July 05, 2015

Corker Urges Administration to Take Time, Not Rush into Bad Deal with Iran

Senator Says Administration Appears to Be Rushing Toward Bad Deal so Congress Will Have Less Time to Review Agreement

CHATTANOOGA, Tenn. – As the P5+1 nations and Iran attempt to meet a new July 7 deadline for a nuclear agreement, U.S. Senator Bob Corker (R-Tenn.), chairman of the Senate Foreign Relations Committee, appeared on CBS News’ Face the Nation today and urged the Obama administration to take the time needed and to not rush into a bad deal with Iran.

“Obviously, [the administration is] very anxious. I think they look at this as a legacy issue,” said Corker. “I have had several conversations with [Secretary Kerry] and meetings to say, ‘Look, you create just as much of a legacy walking away from a bad deal as you do headlong rushing into a bad deal.’… I would just hope that they would take their time and finish this in the best way that they can, even though we have already gone down a bad track.”

Corker noted that the administration seems more concerned with Congress having less time to review a deal than with getting a good deal.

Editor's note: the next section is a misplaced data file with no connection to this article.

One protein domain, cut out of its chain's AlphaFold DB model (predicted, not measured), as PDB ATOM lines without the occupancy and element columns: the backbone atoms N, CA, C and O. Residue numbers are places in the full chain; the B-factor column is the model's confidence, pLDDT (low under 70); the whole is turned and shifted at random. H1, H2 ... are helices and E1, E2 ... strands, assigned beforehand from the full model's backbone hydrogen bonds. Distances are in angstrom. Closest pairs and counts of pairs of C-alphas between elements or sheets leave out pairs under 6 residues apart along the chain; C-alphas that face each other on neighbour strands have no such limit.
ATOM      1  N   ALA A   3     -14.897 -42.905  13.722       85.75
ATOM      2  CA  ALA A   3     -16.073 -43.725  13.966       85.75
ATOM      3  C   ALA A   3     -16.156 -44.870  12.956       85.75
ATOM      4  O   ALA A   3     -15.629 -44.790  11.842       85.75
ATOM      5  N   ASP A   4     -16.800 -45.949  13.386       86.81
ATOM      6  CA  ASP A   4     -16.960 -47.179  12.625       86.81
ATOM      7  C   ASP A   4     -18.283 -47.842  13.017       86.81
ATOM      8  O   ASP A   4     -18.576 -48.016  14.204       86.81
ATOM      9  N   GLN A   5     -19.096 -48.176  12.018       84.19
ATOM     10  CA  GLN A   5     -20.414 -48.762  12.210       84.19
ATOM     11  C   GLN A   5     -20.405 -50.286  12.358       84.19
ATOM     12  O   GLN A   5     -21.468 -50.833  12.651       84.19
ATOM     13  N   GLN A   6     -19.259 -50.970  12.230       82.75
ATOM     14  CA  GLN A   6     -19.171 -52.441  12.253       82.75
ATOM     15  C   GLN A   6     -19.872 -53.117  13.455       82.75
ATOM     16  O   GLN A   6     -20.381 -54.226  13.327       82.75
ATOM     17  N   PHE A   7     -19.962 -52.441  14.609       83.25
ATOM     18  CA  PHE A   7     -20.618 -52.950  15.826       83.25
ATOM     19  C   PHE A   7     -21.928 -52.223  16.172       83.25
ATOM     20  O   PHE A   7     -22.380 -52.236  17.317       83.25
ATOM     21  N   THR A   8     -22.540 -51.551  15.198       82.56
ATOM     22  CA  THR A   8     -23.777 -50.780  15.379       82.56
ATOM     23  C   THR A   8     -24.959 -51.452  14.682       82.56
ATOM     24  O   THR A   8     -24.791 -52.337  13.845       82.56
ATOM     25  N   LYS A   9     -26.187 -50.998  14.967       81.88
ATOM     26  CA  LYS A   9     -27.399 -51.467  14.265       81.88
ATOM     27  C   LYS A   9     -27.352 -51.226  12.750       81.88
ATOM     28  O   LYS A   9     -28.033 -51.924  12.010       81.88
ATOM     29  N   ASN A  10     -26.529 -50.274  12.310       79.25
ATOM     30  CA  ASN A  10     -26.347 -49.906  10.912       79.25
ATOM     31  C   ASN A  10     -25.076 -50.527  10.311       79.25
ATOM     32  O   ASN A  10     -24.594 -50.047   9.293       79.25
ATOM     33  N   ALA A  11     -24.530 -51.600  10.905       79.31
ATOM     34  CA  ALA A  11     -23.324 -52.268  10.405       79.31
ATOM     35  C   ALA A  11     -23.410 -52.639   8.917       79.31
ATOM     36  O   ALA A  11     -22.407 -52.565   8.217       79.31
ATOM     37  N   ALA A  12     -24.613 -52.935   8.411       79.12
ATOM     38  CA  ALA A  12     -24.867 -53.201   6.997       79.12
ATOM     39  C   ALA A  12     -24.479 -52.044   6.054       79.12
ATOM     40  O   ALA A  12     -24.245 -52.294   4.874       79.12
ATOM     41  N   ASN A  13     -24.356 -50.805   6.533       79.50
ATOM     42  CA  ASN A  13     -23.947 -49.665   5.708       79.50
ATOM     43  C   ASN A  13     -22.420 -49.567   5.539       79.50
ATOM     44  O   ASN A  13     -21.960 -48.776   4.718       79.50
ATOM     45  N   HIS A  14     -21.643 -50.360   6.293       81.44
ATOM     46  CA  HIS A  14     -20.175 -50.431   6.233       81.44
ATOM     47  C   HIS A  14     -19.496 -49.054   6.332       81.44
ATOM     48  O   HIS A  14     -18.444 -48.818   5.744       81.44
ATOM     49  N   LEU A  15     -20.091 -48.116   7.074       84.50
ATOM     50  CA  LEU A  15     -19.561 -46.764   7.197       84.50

“It’s not Congress that’s pushing to have all of the documents here by July 9. It’s these six major countries – plus Iran – that really, on behalf of the American people, they want Congress only to have 30 days to review this deal, instead of 60,” said Corker. “It’s amazing to me that, as we come to the end of this deal, the biggest issue of concern to these countries right now is that Congress would only have 30 days, not 60 days, to review the deal. I did talk to Secretary Kerry yesterday. I urged him to please take their time, try to make sure these last remaining red lines… do not get crossed.”

Corker added: “They’re rushing so that [Congress] will only have 30 days to look at this, instead of 60 days, which in itself should send a signal to Americans.”

The Iran Nuclear Agreement Review Act (Public Law 114-17), authored by Corker, prevents the president from waiving or suspending congressional sanctions before Congress has the chance to vote on an agreement, if one is reached. Without the law, there would have been no limitation on the president’s use of waivers to suspend the sanctions Congress put in place; no requirement that Congress receive full details of any agreement with Iran; no review period for Congress to examine and weigh in on an agreement; no requirement that the president regularly certify Iran is complying; and no way for Congress to rapidly reimpose sanctions should Iran cheat.